Communications Systems

An essential element of any security officer’s job will involve the ability to communicate quickly, efficiently, and in a manner that is completely and easily understood by all parties. To achieve this objective, security officers will rely upon a variety of communication devices which include:

  • Two-way radios
  • Telephones
  • Intercoms
  • Pagers

Two-way radio communication

Two-way radio communication is regulated by the Federal Communication Commission (FCC). Security officers should use proper radio etiquette when transmitting messages. Two-way radios are used for fast communication and long conversations should be avoided. If a security officer needs to speak for an extended period of time to the base operator or to another security officer, the radio should be used to notify the second person that they should switch to using a telephone instead of the radio as a means of communicating. It is important to remember that when two people are using a radio frequency to communicate with one another, no one else who is in the vicinity can use the frequency. It is critical that communications be held to a minimum and used only for essential communication.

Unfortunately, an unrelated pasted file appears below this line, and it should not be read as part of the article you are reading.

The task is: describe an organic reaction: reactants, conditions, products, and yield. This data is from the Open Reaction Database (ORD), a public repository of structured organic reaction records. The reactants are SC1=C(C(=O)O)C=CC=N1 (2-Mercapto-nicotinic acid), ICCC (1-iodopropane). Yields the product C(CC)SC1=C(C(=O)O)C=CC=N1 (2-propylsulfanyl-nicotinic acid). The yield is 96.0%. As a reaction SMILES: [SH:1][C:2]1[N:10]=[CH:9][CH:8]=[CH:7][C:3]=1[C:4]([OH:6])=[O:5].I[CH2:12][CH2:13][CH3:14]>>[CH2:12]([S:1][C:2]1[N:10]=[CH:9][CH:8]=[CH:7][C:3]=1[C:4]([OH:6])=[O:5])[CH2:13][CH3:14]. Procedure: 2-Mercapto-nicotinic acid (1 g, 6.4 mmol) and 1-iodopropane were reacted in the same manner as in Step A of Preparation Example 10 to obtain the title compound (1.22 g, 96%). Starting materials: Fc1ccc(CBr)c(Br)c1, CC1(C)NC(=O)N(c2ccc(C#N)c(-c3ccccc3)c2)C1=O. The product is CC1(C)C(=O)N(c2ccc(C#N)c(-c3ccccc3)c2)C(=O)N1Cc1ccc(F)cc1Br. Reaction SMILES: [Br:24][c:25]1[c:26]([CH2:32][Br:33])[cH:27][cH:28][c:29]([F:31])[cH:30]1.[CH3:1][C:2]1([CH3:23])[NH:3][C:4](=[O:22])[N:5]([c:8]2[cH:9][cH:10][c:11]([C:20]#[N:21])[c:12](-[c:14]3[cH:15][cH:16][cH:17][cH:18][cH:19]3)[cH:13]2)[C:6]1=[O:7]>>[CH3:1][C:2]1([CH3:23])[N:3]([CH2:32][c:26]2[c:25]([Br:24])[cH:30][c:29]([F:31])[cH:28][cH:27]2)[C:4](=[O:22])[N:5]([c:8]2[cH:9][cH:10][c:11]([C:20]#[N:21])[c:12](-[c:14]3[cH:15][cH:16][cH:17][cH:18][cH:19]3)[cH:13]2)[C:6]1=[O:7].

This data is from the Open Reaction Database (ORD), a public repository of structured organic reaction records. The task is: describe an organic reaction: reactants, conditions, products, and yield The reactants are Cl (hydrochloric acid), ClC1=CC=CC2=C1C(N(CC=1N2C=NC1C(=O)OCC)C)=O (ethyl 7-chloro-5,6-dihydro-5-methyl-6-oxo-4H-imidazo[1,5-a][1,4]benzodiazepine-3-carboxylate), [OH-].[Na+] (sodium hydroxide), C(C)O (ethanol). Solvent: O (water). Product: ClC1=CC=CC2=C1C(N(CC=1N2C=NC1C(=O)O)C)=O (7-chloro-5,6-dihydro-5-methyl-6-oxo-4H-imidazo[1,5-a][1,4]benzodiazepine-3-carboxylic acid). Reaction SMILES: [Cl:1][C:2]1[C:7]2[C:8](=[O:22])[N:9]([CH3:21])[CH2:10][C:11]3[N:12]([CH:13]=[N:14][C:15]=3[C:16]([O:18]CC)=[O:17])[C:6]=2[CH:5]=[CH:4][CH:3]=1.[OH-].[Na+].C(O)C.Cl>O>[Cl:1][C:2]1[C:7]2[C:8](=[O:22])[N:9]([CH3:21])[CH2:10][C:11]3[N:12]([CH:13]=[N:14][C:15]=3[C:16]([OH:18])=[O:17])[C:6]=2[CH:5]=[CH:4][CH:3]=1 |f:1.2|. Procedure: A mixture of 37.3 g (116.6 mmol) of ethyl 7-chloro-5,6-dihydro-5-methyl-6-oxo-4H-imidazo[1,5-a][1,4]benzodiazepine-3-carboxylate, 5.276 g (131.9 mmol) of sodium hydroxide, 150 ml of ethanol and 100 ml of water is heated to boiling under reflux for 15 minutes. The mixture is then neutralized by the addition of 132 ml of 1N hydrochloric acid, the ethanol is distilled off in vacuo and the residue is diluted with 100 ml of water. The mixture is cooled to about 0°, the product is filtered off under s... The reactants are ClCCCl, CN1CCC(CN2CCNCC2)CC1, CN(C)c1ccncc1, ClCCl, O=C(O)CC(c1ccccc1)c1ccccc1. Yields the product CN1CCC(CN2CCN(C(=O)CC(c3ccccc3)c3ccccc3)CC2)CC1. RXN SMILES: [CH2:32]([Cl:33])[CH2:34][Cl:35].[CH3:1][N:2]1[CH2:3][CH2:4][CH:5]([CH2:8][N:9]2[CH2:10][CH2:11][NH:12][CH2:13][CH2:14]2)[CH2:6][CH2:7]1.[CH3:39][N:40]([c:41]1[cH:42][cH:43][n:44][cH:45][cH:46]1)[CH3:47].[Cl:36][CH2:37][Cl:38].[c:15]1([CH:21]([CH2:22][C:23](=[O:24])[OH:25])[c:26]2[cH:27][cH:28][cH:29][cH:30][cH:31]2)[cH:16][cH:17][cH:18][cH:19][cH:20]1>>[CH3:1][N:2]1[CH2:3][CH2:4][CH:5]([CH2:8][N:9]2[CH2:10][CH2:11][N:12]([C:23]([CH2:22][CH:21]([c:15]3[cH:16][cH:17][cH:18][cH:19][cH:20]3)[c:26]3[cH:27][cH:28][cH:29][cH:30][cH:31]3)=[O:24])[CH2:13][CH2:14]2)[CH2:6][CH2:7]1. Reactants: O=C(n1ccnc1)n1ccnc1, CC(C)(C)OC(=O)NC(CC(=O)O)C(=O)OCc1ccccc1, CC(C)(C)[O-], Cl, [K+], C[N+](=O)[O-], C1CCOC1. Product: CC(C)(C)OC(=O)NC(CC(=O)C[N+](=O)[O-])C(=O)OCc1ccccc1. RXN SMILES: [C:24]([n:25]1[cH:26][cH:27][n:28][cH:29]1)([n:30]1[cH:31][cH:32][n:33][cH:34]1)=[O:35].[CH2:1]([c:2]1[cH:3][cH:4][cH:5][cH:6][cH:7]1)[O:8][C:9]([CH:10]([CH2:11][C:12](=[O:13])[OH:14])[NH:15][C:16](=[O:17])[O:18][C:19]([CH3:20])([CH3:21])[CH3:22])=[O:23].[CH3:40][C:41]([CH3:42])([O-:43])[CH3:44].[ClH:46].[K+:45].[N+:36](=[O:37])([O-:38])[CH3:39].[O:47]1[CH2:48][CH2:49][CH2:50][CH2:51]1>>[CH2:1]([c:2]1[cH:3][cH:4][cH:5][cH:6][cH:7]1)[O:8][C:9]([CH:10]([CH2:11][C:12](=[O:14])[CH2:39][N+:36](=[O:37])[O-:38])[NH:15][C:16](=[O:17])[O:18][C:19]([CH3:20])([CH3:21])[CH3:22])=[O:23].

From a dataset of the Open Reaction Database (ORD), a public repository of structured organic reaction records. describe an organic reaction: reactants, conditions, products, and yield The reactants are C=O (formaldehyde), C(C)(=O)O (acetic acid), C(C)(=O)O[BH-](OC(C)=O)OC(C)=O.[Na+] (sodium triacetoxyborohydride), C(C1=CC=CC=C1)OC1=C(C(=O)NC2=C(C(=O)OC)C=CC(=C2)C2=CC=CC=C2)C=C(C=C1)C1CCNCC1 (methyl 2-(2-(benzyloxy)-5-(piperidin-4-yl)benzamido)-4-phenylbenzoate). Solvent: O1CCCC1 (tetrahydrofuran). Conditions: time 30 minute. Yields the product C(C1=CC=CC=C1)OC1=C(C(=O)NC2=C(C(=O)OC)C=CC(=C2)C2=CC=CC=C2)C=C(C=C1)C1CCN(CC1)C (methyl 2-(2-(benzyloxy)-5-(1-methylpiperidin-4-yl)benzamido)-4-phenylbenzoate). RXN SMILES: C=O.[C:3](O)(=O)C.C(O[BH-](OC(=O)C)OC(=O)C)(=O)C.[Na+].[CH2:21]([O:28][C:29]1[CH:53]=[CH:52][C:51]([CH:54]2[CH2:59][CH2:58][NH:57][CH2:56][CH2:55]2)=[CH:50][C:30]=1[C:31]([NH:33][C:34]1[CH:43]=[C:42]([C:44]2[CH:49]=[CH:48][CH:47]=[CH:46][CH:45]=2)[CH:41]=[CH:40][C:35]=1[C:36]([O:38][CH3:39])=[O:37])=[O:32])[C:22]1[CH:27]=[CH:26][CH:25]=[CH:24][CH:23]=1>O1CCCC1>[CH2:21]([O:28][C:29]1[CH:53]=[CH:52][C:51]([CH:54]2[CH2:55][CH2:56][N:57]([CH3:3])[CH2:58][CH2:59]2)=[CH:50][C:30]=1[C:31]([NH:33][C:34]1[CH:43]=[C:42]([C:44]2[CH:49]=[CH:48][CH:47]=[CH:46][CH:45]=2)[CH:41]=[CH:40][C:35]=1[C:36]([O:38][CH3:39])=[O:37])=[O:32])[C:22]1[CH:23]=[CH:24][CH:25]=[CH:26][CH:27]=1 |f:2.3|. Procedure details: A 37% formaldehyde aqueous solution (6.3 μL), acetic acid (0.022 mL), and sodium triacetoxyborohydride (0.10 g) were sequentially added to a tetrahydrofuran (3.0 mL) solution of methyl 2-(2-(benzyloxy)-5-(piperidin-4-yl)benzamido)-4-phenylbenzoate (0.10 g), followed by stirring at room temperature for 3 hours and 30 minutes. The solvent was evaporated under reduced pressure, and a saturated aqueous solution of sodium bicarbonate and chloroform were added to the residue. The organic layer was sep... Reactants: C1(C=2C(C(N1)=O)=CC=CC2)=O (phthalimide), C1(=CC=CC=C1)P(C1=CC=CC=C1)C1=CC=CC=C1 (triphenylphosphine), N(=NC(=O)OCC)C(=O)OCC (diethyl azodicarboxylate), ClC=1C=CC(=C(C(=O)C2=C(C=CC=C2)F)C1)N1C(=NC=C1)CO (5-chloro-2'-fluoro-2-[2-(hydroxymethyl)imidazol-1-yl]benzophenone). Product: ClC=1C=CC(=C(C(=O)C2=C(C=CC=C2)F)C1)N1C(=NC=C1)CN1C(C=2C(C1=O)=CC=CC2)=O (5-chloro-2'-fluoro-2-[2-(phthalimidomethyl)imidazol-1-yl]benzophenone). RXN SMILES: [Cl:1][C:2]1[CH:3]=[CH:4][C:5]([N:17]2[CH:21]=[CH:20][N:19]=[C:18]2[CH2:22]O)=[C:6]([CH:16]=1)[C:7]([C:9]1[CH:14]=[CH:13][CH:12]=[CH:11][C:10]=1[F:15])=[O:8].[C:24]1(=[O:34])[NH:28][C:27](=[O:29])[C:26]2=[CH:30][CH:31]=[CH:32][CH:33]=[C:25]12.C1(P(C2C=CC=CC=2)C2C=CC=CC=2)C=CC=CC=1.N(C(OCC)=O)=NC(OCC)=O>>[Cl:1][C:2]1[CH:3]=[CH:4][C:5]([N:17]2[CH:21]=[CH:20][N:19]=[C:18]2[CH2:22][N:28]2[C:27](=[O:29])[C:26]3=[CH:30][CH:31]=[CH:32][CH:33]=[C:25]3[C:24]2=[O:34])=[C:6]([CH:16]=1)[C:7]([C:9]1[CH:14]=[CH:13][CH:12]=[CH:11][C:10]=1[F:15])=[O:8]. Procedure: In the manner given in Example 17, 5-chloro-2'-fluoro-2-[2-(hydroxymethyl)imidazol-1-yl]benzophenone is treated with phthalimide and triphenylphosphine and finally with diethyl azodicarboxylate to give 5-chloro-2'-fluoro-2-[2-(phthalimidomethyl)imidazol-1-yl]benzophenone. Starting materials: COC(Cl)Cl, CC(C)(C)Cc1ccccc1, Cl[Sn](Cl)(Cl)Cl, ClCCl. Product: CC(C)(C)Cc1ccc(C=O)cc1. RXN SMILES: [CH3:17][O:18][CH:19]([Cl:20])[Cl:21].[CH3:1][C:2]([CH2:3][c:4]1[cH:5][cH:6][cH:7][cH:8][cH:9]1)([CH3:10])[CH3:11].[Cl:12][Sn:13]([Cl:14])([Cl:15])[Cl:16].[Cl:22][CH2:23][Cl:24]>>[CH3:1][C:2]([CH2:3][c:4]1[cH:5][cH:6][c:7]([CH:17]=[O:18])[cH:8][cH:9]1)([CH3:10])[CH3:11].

Proper Techniques: Two-Wat Radios

When using two-way radios, security officers must follow proper techniques and should know the following:

  1. The operating procedure for the radio.
  2. The identification number of the radio unit and the base station.
  3. How to identify him/herself when using the radio.
  4. The channel to which the radio should be tuned.
  5. That the radio should be checked at the beginning of each shift.
  6. If at a fixed post, whether or not the radio should remain in the battery charger when not in use.
  7. Is there an adequate supply of back-up batteries?
  8. When earphone and microphones should be used.
  9. How the radio is to be carried…
    1. With a clip or belt
    2. With a holder
    3. Held in hand

When using a two-way radio, a security officer should hold the radio near his/her mouth and speak calmly, deliberately and in a normal tone of voice. The security officer should identify him/herself prior to making a statement or asking a question.